Covered is a feature where we examine the merits of various cover songs, debating whether or not they capture the spirit and intent of the original, if the cover adds anything new, and whether or not it perhaps surpasses the original. If we fail on those counts, at the very least we may expose you to different versions of great songs you hadn’t heard before.
After reading all these articles about the omnipresent-yet-invisible songwriter Max Martin, as well as seeing Tokyo Police Club perform a version of the song, I have now thought about the song “Since U Been Gone” far more in the past few weeks than at any other point previously in my life. It is definitely one of the modern pop songs that bothers me the least, though that is in no small part due to the fact that I was able to avoid hearing it repeated ad nauseam during its initial lifespan. The fact that it is also a well-constructed song also works in its favor, with a great dynamic contrast between the soft verses and loud chorus, as well as that big hook in that memorable chorus melody. There must be a reason why indie rock fans would cop to liking this song…
Oh yeah, that reason would be because Martin in fact looked to indie rock for songwriting inspiration. Not only did he co-opt that trademark Pixies loud/soft contrast, but he reworked a previous hit song, “Maps” by the Yeah Yeah Yeahs. He even admits this was his intention. From The Atlantic, paraphrasing from John Seabrook’s recent book, The Song Machine:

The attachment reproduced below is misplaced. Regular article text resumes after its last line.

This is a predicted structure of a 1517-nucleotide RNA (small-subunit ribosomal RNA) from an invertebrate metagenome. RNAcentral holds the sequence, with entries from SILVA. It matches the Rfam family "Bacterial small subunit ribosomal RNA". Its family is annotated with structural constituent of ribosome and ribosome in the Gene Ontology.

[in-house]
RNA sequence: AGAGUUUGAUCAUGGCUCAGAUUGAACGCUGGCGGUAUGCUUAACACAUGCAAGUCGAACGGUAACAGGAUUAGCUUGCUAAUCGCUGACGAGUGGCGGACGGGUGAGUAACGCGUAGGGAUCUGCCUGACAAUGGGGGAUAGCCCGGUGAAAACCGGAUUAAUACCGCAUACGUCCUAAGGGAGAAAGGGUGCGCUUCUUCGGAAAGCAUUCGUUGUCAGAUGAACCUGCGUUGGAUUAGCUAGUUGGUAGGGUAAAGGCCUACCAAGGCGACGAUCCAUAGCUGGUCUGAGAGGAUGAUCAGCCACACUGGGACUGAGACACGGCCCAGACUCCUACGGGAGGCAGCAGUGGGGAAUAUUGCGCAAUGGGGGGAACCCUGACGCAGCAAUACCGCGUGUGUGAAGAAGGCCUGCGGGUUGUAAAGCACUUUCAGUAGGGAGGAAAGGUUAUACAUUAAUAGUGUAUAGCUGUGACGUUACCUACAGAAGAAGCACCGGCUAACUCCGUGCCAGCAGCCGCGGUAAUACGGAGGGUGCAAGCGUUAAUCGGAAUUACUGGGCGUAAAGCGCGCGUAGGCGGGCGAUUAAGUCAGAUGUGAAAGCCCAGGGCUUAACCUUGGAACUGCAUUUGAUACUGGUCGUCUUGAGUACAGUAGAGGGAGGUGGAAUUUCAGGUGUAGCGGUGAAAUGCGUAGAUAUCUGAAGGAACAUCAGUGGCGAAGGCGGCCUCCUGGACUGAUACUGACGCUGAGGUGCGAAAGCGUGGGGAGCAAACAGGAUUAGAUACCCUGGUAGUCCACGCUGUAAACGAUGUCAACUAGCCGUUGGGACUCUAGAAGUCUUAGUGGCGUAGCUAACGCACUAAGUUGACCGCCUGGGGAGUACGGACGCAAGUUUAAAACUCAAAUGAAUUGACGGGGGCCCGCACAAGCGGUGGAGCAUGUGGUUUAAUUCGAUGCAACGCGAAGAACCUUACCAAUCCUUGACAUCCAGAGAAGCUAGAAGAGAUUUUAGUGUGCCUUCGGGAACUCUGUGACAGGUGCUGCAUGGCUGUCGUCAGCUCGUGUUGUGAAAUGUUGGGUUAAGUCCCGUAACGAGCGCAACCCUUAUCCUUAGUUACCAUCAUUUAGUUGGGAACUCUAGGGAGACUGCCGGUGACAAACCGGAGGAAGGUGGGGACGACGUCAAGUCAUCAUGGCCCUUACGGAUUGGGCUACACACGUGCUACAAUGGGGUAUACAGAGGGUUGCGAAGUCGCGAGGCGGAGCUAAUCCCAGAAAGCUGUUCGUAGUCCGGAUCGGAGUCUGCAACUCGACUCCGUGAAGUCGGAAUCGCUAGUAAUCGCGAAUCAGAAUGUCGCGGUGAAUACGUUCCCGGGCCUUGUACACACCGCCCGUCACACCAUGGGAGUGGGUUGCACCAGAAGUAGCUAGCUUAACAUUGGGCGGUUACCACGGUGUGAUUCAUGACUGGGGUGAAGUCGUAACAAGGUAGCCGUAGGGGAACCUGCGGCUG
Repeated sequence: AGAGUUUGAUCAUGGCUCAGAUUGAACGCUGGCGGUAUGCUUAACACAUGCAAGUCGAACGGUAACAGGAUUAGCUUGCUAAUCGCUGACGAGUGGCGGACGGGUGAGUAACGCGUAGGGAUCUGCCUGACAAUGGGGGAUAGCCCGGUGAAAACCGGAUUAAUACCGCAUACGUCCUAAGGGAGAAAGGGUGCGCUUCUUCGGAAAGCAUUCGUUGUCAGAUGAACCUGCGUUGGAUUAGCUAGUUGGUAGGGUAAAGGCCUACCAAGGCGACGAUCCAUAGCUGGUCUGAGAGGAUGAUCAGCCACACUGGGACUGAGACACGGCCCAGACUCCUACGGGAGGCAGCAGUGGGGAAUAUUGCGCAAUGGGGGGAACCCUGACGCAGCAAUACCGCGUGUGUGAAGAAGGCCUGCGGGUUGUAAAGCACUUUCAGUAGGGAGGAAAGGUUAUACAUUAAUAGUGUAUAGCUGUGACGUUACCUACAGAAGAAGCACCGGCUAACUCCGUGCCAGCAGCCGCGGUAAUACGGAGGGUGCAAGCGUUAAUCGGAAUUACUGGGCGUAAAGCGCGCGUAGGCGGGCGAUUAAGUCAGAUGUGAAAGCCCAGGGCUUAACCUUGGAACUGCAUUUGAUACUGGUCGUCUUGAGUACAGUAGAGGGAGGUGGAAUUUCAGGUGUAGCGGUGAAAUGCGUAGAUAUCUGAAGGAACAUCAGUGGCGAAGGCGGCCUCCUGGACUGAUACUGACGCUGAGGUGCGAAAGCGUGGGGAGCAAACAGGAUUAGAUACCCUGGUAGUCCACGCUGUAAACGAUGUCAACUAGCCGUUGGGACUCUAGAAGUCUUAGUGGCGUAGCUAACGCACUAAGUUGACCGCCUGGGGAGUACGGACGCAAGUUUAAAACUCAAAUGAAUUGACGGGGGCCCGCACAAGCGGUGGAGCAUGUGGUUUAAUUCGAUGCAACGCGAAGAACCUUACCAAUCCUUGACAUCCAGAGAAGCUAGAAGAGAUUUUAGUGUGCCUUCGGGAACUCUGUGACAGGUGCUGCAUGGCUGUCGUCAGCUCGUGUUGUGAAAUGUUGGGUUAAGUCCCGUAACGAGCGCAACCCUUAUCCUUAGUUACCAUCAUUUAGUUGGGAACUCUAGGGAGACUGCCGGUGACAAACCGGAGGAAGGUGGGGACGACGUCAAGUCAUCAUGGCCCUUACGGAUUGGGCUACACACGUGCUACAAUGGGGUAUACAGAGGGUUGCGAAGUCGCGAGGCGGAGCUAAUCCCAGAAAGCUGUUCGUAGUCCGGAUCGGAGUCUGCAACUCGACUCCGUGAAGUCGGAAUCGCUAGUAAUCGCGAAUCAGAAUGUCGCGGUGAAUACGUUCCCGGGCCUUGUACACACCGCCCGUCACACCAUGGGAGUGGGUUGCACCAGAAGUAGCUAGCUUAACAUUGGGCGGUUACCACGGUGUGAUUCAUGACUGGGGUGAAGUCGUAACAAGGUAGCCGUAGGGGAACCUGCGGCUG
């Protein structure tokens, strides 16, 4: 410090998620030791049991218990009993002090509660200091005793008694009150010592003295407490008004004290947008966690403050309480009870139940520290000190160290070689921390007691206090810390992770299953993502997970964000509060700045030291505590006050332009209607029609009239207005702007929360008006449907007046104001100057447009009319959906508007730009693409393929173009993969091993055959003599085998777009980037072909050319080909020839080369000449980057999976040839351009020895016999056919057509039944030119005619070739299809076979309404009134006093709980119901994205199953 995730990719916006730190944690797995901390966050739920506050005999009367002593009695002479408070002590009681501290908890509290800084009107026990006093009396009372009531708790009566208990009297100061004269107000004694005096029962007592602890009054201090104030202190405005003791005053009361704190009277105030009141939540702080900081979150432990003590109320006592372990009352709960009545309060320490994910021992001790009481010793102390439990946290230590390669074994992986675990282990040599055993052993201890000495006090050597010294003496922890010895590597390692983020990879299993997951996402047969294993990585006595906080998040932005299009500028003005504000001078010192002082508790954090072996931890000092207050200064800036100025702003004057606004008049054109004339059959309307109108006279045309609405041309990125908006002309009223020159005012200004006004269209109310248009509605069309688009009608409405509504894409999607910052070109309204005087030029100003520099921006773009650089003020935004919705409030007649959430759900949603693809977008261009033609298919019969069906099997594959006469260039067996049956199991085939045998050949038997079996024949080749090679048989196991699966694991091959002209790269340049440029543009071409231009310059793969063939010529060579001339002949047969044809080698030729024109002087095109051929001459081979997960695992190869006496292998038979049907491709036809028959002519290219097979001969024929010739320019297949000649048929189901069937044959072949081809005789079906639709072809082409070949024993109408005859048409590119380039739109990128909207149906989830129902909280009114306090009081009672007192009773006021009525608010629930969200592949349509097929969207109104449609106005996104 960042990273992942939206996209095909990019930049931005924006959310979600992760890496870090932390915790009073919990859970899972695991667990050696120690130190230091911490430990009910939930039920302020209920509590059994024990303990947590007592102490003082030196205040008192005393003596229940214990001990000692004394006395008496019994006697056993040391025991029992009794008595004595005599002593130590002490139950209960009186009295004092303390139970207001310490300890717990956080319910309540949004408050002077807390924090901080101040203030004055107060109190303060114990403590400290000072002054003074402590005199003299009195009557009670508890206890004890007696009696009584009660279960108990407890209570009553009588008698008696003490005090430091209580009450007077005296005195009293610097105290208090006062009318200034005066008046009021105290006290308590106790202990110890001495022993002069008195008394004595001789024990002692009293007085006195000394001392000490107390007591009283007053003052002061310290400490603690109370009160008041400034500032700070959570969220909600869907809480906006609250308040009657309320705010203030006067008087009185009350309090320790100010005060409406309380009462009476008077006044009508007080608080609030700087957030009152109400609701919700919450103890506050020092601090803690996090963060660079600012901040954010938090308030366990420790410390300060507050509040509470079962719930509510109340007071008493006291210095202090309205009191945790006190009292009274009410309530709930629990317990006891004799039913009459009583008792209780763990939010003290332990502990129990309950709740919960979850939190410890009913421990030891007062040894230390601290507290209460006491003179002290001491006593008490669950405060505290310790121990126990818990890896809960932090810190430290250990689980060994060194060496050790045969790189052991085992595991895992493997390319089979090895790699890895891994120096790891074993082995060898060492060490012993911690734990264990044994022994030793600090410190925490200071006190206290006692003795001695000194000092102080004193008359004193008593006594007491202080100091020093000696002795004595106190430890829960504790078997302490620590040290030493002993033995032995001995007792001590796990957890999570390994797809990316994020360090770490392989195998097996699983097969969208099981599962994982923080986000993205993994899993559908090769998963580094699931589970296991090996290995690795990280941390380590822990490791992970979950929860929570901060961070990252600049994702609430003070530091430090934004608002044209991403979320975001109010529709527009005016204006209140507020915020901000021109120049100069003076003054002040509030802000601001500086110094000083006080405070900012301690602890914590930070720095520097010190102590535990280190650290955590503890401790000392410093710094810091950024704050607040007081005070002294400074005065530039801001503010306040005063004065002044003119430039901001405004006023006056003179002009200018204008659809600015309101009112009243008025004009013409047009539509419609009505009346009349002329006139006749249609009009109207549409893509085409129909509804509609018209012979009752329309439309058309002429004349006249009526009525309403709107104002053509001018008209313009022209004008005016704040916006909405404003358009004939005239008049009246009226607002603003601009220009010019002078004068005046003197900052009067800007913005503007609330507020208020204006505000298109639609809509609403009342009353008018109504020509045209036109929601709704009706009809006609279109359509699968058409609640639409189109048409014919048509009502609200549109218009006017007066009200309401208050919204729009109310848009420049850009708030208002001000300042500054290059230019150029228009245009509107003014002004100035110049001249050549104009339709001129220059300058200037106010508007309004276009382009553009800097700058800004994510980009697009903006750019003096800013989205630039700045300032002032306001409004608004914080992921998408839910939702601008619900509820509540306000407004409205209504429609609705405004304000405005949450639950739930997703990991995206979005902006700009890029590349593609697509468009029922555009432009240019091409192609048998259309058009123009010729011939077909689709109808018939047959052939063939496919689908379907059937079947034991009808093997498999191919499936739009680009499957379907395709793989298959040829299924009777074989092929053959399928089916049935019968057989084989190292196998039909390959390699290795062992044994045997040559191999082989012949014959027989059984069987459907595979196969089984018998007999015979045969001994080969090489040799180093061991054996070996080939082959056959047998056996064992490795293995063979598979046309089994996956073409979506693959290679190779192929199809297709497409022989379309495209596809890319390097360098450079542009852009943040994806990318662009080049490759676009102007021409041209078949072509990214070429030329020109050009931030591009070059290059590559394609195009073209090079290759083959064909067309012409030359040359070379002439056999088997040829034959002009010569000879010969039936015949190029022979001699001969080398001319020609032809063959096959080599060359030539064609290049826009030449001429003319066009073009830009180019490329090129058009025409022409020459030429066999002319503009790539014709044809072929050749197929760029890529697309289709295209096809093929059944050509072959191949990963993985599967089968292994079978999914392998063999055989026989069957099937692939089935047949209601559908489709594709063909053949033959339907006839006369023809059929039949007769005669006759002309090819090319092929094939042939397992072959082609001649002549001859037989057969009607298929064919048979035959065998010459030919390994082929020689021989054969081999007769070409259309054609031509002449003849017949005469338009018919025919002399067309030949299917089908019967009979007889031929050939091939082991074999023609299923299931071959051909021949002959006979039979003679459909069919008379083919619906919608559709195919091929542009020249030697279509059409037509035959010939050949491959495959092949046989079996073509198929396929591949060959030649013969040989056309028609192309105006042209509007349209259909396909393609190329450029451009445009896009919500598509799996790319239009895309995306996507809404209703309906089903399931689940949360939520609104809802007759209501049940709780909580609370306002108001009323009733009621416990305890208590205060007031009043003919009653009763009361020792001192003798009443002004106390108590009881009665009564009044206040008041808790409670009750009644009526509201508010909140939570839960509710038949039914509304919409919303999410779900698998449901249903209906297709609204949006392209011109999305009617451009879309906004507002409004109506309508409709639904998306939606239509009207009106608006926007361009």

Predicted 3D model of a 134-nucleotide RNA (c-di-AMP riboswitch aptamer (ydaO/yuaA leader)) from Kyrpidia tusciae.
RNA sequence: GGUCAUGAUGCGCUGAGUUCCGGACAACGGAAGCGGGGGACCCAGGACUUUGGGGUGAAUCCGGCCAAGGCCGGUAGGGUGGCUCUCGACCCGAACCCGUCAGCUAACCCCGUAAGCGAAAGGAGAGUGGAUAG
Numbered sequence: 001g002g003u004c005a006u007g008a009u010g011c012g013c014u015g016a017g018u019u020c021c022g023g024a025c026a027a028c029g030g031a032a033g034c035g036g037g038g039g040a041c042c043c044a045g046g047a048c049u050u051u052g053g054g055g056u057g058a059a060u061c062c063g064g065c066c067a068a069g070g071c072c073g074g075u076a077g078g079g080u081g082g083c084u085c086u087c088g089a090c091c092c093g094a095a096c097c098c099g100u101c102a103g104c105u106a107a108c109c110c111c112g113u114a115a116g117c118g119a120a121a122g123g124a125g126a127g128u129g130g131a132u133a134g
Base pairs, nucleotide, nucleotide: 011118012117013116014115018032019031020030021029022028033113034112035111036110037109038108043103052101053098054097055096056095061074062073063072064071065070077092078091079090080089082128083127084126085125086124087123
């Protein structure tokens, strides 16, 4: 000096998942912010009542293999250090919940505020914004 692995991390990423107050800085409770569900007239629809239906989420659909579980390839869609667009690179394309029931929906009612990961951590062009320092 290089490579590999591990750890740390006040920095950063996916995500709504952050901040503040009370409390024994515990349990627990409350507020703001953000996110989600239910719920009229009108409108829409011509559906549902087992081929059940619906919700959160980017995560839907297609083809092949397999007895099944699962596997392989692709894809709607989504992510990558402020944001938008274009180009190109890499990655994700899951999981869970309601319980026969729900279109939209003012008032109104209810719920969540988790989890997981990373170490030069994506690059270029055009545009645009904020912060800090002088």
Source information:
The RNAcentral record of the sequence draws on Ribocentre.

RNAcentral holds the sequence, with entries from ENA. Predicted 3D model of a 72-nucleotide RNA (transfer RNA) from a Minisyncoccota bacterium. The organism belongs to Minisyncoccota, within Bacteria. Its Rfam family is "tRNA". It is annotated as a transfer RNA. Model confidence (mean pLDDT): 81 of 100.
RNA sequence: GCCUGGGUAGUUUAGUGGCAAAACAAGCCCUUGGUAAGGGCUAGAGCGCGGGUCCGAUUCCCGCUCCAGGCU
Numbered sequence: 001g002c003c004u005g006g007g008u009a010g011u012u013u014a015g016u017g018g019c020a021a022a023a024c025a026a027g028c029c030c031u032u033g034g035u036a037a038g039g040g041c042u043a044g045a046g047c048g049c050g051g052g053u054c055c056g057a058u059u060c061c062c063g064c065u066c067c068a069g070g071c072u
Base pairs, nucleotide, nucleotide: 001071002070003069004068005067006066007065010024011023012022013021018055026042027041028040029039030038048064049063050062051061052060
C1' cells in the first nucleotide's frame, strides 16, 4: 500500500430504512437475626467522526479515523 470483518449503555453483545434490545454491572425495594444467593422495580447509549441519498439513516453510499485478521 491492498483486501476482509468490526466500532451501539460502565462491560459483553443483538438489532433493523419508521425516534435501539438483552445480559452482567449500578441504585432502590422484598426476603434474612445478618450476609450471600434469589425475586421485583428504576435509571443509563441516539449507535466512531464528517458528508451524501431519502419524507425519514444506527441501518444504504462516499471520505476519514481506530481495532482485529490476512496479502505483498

They are listening, reportedly, to the Yeah Yeah Yeahs’ “Maps”—an infectious love song, at least by indie-rock standards. Martin is being driven crazy by the song’s chorus, however, which drops in intensity from the verse. Dr. Luke says, “Why don’t we do that, but put a big chorus on it?” He reworks a guitar riff from the song and creates Kelly Clarkson’s breakout hit, “Since U Been Gone.”
It is hilarious that Martin misunderstands that the drop in intensity was an intentional maneuver on the part of the Yeah Yeah Yeahs, and helped strengthen the impact of the lyrics. In a nutshell, that explains the difference between the approaches to songwriting in pop and indie rock–why be subtle when you can shout your intentions at the top of your lungs? In this case, both ways worked.
But we should give kudos to Ted Leo for spotting the similarities between the two songs years before it was confirmed, and smoothly blending the two into a seamless whole. The “Since U Been Gone/Maps” mash-up ends up being a good primer for the Ted Leo novice, as it shows both his vocal range and guitar chops (even with a minor flub at the end of the bridge taken into consideration), which helps elevate the cover above the standard “fans playing a favorite song in their bedroom” that can be found all over YouTube. And it is proof once again that Ted Leo is the fucking coolest dude on the planet.